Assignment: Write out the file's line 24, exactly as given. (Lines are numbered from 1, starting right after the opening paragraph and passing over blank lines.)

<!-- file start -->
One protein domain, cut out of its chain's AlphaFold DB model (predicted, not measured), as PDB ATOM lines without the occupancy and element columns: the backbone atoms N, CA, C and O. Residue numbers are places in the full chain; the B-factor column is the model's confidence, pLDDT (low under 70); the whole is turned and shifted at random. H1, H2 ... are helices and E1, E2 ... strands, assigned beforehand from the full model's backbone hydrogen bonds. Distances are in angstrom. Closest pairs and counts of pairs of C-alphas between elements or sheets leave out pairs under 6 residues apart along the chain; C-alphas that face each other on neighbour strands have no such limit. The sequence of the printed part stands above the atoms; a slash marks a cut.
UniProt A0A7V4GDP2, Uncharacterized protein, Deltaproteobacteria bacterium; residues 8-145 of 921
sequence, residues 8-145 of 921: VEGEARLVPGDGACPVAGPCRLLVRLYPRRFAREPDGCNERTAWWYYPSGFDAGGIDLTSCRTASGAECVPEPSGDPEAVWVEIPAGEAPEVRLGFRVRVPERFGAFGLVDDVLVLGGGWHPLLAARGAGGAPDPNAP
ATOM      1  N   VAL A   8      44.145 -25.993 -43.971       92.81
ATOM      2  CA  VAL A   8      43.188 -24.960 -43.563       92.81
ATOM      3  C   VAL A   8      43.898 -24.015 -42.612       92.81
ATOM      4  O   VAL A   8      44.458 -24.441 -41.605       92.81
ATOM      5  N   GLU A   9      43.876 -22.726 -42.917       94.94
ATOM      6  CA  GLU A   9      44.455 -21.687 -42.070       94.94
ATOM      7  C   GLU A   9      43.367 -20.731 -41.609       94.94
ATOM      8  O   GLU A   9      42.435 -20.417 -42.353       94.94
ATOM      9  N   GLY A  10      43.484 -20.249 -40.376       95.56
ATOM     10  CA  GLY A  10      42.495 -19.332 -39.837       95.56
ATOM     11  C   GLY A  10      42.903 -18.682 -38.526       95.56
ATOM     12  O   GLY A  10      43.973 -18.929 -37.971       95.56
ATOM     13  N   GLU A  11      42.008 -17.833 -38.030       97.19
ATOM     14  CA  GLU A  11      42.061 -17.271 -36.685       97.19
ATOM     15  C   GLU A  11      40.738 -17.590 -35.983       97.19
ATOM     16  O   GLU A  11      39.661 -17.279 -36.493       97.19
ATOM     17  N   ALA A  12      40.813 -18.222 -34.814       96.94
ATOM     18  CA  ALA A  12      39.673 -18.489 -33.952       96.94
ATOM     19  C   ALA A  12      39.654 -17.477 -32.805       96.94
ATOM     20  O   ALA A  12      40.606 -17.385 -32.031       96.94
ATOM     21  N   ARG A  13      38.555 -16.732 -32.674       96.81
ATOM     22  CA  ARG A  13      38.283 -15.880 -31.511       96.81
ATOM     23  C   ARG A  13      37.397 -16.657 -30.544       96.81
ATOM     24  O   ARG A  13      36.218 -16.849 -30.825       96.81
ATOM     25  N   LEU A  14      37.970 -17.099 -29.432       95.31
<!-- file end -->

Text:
ATOM     22  CA  ARG A  13      38.283 -15.880 -31.511       96.81